But what I mean by the above comment about attending church seeming like an exercise in futility is that in some ways, for some people or groups of people, the idea of attending church during COVID-19 has become yet another politically-charged event. It has turned into a “freedom” cry … and the kind of freedom being cried out does not feel much like the message Jesus gave when he walked the earth.

Of course, that’s getting into a whole ‘nother topic … and I don’t really want to go there. What I do want to do is get to the heart of this tension within myself – my desire to go along with my family and simply enjoy gathering together with others at church, against the all-too-frequent reality that I don’t usually enjoy it.

I get so much more out of a Bible passage or message I listen to on headphones from my phone while I’m out walking our two dogs.

And I don’t think I’ll figure this out any time soon. In the meantime, I will get up and get dressed and smile and greet others; I will chat and those who see me doing so will never guess how much of a struggle it is, as a highly sensitive person, to do this week after week.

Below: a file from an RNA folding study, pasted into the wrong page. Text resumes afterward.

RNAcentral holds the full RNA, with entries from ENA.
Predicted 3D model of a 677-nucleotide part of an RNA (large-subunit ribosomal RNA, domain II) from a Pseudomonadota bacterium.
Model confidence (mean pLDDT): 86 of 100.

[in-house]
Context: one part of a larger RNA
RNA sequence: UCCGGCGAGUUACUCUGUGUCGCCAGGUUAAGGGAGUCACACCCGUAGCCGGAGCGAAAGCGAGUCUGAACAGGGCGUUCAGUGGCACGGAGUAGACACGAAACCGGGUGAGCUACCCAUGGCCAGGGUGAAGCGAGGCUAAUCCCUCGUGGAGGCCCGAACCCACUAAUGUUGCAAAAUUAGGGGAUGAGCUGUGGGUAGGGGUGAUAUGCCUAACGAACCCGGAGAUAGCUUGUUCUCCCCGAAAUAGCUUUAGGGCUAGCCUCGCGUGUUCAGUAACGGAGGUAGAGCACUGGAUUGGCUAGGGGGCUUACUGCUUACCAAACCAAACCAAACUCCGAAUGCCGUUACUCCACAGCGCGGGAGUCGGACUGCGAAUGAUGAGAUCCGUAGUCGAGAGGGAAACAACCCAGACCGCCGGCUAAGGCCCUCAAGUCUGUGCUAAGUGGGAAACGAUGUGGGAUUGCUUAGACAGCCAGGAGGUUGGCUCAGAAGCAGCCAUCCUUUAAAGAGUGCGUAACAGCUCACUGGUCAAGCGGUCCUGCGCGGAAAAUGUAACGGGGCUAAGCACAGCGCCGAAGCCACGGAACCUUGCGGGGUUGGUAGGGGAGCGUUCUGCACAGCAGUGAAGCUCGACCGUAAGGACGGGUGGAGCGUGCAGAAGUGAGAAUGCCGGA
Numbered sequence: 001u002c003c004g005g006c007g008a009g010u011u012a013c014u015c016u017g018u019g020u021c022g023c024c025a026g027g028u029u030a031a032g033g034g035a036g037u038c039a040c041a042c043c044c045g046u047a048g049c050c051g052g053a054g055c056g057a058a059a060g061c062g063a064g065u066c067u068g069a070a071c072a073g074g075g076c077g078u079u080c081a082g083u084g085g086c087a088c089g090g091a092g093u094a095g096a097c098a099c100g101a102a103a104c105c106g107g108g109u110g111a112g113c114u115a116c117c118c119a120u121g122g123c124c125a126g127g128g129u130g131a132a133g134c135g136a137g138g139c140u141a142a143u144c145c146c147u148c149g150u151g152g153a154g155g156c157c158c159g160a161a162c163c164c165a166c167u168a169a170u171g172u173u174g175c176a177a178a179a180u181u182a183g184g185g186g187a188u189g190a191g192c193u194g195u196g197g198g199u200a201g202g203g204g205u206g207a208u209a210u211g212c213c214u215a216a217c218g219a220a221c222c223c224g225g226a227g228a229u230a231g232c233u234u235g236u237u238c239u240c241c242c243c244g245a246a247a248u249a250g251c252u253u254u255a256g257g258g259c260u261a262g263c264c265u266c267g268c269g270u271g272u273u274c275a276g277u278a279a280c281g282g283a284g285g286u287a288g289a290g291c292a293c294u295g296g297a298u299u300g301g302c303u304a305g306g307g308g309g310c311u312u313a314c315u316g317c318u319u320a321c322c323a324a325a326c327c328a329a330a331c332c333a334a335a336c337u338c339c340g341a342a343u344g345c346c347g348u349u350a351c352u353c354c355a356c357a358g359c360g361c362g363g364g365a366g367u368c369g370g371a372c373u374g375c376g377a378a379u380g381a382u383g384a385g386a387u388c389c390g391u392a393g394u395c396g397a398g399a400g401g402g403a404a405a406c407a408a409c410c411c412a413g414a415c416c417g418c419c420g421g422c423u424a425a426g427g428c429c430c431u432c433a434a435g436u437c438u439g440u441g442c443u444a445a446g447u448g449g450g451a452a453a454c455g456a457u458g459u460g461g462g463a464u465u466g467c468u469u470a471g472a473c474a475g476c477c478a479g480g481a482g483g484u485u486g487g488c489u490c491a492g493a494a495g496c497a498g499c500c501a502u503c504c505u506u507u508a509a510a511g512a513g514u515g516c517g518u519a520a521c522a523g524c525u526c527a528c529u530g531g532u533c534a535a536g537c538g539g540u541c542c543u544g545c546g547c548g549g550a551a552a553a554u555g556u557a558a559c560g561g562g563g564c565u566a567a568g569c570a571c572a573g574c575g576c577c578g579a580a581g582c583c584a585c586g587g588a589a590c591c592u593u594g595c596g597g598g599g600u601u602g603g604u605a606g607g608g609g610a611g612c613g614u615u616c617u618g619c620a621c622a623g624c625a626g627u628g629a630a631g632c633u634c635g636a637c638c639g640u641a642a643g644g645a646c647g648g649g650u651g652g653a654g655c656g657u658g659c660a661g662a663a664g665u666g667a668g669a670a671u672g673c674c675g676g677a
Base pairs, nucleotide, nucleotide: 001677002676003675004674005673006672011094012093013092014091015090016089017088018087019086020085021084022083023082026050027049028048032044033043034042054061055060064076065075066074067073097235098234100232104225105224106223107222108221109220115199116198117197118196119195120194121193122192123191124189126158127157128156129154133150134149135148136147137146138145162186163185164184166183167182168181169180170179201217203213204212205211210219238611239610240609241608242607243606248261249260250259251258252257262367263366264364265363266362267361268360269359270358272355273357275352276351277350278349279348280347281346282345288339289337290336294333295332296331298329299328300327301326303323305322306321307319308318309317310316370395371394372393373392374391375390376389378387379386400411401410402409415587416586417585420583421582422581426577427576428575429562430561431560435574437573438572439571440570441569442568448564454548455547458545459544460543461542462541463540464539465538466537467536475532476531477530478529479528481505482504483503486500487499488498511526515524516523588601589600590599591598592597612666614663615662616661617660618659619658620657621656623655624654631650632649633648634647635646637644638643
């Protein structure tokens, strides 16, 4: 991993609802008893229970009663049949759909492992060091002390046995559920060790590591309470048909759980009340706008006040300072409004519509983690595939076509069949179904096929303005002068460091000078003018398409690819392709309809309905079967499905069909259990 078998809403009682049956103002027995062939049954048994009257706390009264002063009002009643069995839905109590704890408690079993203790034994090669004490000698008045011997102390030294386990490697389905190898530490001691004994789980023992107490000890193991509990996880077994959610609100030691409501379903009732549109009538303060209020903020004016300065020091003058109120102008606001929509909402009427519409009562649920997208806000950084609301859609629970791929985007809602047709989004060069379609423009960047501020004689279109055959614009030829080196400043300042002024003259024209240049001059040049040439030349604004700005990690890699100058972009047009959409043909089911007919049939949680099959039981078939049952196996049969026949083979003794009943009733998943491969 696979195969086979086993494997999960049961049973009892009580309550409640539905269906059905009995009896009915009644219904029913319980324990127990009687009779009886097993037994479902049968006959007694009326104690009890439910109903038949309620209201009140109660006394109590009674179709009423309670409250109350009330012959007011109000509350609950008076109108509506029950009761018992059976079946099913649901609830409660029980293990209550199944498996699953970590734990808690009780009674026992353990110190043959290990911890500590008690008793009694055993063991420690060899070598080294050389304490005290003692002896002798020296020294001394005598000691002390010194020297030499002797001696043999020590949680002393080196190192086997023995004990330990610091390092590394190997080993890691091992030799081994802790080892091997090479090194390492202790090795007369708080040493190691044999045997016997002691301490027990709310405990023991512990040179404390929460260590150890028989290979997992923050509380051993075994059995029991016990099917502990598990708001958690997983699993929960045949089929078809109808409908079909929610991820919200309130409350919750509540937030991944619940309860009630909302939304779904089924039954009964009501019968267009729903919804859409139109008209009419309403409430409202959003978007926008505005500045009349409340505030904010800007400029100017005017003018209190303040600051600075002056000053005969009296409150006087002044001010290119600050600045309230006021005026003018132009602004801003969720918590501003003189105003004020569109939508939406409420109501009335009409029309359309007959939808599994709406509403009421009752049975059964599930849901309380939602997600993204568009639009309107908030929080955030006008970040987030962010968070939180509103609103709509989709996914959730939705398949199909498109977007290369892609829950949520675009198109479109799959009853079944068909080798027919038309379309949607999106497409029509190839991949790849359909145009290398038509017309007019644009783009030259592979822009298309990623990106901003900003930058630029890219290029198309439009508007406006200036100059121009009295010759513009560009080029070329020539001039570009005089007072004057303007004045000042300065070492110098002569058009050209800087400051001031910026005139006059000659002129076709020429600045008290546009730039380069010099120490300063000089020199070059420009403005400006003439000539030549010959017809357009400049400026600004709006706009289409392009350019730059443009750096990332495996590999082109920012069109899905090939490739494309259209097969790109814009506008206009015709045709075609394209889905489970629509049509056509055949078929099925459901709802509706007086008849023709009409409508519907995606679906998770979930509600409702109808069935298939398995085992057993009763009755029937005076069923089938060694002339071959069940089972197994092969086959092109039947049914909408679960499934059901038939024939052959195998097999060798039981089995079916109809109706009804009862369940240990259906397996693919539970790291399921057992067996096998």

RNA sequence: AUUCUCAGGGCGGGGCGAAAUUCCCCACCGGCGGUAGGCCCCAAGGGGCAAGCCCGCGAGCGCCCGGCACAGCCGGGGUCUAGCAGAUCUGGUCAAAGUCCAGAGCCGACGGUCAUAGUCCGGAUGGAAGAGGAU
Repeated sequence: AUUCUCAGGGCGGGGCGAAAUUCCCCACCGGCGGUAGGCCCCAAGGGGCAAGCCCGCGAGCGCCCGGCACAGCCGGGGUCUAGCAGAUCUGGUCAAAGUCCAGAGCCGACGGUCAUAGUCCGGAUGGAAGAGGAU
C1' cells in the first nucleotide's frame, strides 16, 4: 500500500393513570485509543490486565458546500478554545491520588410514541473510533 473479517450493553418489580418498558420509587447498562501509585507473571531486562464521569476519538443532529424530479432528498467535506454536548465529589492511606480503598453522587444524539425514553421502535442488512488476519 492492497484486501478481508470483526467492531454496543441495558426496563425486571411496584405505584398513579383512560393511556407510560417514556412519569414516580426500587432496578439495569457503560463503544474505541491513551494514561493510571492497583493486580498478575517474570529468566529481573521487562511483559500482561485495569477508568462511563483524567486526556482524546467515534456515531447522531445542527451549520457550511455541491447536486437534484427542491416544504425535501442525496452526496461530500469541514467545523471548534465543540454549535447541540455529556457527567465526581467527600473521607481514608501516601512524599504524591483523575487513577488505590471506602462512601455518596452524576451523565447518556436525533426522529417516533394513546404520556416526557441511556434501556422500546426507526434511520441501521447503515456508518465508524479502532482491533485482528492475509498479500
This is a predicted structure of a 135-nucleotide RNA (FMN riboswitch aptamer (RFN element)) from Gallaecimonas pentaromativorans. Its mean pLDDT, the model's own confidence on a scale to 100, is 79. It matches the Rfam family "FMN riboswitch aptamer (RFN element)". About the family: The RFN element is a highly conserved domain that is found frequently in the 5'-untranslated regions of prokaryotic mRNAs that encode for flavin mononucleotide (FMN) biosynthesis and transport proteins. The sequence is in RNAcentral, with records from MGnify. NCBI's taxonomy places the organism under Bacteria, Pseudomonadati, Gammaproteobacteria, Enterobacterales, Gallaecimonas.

Perhaps, Perhaps, Perhaps

Maybe there’s a special blessing in store for HSPs who make that extra effort to gather with people.

Maybe it is nothing more than an exercise in futility.

I hope that, if nothing else, I am providing for my children a place where they learn to call home and feel comfortable with people they know and love … which is the main reason I return to church week after week.

I did not have that “place of belonging” when I was growing up … and I feel that it is far better to feel a place of belonging, even though it comes with awkwardness and discomfort, than to have no such place.

Chronic Pain, Bane or Blessing?

Although I don’t like to talk about my chronic pain much, I recently mentioned it to my uncle, as I had to decline on yet another offer of his to join him in hiking around the Rocky Mountains. He takes these trips regularly and it’s a wonder that he is so fit for being nearly 70 years old.

I love hiking and nature and felt bad for turning him down yet again. I told him as much when he offered last week. He mentioned that when he was about my age, roughly 30 years ago, he was dealing with similar pain and was desperate for some kind of fix.

Pain and Painkillers

Like me, he was not is not a proponent of painkillers. I will take painkillers if I need to. I’m not going to suffer in agony just for the sake of personal pride; at the same time, I will not pop a pill at the first sign of pain. I prefer to understand where the pain is coming from and what natural things I might do to get rid of it.

For instance, headaches in my life are often a simple result of not enough sleep. With a good night’s sleep, I’m usually feeling much better. Then I don’t have to take a pill at all.